Tom Smart, Deseret News
Percy Taumoelau, a 310-pound Cottonwood lineman, is a senior who is just starting to get letters and offers from Division I schools

Percy Taumoelau is what some might call a diamond in the rough.

At 6-foot-6 and 310 pounds, he looks every bit the part of a fierce left tackle. But because he didn't play varsity football until last year, Taumoelau had no college football offers as his junior season ended.

That all changed when he began working out this spring. That's when dozens of college coaches made their way to Cottonwood High School to see his teammate, John Martinez, one of the top-ranked linemen in the country. Fortunately for him, the Colts' linemen workout together and he often lifts weights with Martinez so when coaches watched Martinez, they caught a glimpse of Taumoelau.

"They came into look at John, but Percy's obviously going to catch people's eyes," said Cottonwood coach Cecil Thomas.

And some of the coaches saw enough potential that they offered him scholarships. Last Monday Arkansas called Thomas and asked them to officially extend an offer to Taumoelau.

"This was his first big-time offer," said Thomas."He's a late bloomer. He has huge, huge upside."

Taumoelau is beginning to catch up with his teammates in skill and accolades. He was awarded the MVP of offensive linemen at the Nike Camp at BYU this spring, and he's also got an offer from Weber State and SMU is showing interest.

"That (award) was huge for him," said Thomas. "It's just about getting confidence for that kid ... I am actually surprised more local schools haven't offered him. He's got everything."

Taumoelau said he was stunned to hear a program like Arkansas wanted him.

"I was kind of surprised, but it's very exciting," Taumoelau said. "I just thought I was OK. I was pretty happy to get the call. The SEC is a great conference. The coaches are cool."

He said he's already planning to visit the Razorbacks' campus after the season ends. As for where he might like to end up, he has no idea just yet.

"My uncles want me to go out of state," he said. "My mom thinks Arkansas is too far, but she just wants me to go somewhere that will benefit me."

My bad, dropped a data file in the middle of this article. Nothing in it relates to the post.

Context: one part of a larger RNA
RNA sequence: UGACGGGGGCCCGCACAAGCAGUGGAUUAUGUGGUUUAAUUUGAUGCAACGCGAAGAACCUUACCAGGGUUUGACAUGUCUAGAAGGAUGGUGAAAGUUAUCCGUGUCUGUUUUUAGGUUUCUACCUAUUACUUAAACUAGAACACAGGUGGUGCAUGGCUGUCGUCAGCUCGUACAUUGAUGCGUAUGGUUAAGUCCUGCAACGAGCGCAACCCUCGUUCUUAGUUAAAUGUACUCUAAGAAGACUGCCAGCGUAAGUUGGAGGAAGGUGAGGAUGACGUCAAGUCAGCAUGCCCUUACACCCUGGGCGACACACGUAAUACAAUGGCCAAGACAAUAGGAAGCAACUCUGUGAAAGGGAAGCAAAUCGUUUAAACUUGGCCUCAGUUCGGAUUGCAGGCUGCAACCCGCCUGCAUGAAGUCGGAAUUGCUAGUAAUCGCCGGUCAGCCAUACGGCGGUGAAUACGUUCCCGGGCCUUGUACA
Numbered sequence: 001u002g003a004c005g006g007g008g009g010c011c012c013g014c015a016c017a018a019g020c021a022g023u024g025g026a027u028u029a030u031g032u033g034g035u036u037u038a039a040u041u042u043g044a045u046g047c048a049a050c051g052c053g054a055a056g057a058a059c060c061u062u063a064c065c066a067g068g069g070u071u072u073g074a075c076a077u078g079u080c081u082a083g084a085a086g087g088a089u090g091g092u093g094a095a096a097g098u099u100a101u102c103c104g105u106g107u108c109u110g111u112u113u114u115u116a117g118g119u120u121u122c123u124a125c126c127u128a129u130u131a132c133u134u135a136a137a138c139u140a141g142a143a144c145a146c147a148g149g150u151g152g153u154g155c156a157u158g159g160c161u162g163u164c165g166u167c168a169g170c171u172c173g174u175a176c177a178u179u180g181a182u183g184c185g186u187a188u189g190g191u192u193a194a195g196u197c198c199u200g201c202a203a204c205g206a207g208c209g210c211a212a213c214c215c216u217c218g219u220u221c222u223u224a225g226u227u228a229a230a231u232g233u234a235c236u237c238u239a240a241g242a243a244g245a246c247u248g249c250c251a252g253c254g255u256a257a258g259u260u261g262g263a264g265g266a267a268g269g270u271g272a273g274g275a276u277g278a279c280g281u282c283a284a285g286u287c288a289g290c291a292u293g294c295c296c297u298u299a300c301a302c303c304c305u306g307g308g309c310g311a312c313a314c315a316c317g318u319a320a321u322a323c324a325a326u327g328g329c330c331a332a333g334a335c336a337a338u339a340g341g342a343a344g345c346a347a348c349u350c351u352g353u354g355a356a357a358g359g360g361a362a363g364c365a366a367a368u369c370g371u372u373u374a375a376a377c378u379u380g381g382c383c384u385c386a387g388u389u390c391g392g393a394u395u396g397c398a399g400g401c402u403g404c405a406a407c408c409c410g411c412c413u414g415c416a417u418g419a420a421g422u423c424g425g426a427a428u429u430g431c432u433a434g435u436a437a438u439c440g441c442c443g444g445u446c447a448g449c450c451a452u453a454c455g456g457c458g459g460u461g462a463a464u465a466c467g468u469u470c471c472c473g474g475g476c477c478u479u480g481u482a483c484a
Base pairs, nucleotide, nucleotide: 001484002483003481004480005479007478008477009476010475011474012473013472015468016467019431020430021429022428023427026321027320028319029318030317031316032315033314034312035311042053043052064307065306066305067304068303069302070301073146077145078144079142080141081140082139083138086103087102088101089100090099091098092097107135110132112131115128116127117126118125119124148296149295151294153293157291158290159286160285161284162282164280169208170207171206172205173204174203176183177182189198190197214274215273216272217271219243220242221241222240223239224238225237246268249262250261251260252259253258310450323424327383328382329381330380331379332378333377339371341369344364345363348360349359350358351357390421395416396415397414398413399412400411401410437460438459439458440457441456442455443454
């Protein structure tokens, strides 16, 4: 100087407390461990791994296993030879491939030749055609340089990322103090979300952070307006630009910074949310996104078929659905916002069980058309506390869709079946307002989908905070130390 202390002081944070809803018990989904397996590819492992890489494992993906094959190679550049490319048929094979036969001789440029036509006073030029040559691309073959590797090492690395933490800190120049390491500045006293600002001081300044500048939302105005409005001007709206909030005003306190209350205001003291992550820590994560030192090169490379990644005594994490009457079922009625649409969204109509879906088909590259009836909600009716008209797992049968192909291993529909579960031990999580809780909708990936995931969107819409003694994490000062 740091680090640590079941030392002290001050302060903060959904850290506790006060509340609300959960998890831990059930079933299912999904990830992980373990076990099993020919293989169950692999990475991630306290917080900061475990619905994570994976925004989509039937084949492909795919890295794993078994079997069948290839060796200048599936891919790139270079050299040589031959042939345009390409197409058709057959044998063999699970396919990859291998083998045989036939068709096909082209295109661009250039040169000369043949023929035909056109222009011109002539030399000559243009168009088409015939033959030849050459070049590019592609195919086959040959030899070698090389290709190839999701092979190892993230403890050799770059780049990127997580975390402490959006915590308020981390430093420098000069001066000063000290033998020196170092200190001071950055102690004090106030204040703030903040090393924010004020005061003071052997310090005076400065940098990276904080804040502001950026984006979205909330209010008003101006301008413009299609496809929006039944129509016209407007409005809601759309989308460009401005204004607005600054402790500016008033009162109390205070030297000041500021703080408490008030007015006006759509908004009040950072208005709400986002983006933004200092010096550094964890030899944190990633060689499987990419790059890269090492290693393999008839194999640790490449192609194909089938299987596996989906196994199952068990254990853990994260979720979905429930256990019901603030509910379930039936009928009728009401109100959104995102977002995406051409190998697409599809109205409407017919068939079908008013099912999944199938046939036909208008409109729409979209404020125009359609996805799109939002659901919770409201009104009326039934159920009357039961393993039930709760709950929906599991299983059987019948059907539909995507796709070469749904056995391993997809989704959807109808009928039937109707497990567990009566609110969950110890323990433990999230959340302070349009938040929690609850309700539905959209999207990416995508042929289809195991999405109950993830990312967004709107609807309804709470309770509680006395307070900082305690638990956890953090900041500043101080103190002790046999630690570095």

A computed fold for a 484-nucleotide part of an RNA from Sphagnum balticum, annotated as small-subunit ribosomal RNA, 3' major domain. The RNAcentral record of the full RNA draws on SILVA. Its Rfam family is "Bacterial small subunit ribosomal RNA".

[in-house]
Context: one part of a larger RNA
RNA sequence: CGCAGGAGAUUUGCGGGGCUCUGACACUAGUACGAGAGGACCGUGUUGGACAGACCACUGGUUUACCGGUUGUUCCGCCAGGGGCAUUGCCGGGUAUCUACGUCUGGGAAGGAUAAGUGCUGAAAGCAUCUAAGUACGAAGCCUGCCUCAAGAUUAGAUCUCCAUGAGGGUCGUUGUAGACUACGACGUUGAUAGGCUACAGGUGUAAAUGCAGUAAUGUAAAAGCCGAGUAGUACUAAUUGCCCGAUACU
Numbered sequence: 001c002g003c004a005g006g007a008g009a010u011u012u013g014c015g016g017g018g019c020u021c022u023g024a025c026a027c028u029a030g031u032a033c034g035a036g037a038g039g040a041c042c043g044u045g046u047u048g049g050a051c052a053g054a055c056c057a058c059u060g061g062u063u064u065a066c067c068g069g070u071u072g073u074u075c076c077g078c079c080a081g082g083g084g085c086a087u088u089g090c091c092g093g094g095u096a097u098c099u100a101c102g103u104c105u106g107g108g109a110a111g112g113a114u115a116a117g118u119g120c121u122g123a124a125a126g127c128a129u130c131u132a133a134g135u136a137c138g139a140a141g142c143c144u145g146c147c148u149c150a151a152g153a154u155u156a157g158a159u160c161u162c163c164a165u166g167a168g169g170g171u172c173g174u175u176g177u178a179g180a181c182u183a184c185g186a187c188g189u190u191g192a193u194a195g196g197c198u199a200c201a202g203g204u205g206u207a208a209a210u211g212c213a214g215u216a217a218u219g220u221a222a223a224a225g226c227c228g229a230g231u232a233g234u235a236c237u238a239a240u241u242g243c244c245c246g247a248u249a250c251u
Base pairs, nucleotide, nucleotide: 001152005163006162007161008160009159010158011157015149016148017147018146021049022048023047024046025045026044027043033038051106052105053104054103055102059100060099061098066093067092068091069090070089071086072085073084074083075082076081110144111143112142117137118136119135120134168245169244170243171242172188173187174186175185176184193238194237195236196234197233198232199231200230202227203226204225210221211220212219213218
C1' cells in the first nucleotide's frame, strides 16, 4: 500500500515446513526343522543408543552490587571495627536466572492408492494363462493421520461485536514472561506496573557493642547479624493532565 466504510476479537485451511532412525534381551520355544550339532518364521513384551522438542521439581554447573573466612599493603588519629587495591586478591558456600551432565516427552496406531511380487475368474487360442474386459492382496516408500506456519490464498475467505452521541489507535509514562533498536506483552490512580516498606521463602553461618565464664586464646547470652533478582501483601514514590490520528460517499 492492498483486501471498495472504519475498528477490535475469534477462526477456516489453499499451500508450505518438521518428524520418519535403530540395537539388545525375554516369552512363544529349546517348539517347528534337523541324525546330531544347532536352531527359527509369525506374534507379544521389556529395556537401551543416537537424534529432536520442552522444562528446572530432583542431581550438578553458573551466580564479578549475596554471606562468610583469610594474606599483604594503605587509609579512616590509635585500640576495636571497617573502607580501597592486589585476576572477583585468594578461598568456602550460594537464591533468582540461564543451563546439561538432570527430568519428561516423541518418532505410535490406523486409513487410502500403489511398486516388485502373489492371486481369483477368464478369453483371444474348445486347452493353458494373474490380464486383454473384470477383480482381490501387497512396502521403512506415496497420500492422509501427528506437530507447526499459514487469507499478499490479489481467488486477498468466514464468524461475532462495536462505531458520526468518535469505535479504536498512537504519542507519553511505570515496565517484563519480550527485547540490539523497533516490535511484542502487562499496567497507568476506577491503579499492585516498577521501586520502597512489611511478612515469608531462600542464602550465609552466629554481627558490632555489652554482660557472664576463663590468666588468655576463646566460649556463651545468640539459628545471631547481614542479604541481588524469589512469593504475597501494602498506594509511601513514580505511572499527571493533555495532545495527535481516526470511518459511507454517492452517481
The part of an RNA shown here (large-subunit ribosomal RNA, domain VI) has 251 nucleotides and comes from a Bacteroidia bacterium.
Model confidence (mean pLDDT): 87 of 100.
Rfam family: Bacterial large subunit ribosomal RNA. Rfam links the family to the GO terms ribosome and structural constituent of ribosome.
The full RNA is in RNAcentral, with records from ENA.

He said he's taking a little ribbing from his coaches and teammates now that he's on the radar of college coaches, but he's just fine with the teasing if it comes with the chance to play collegiate football.

"It's not stressful yet," he said. "Just enjoying it. All I have to do is work hard. After the season I'll see what my options are."

Martinez said he couldn't be happier for Taumoelau.

"I always think it's cool when coaches are interested in my teammates," he said. Even at just 17, he understands what he does reflects on his teammates.

"I think there's responsibility behind it because if I mess up, it will spread through the whole team," he said. Martinez said he's excited for the upcoming season and is trying to put the hype of recruiting on the back burner for a while. He has campus visits planned to USC, LSU and Ohio State, but his priority is helping the Colts win football games this fall.

"I feel much more pressure this year," he said. "If I mess up, everyone will say, 'Yeah, that Martinez kid, he's over-rated.' I don't want that to happen."

Thomas said he hopes to help all of his athletes deal with the stress of both the season and being recruited with the same cure — focus on playing their best.

"The minute they start worrying about colleges, it takes over their playing ability," Thomas said. "You just go out there and take care of business and then the opportunities will be there."

Bingham High's Remington Peck said one of the reasons he committed to BYU this summer is so he could focus on only his senior season. His coach, Dave Peck, said the coaches may not have come specifically to see Remington, but once they did, he impressed them.

"For him it made a difference for coaches to see him in spring and summer workouts," said Dave Peck. "Did they come for him? I don't think so. But once they were here, they were pleasantly surprised by what they saw."

By delaying their decision about where to play, Martinez and Taumoelau will have the chance to visit the campuses of colleges that are pursuing them, but it also can add to the pressure of wanting to have a successful senior season.

Thomas said he's had players who've dealt well with the stress and others who have not. Those who struggle with the pressure can adversely affect the chemistry of the team.

"This is an unselfish group," he said of these seniors. "I've had some get jealous of each other, but I don't see that happening with this group of guys."


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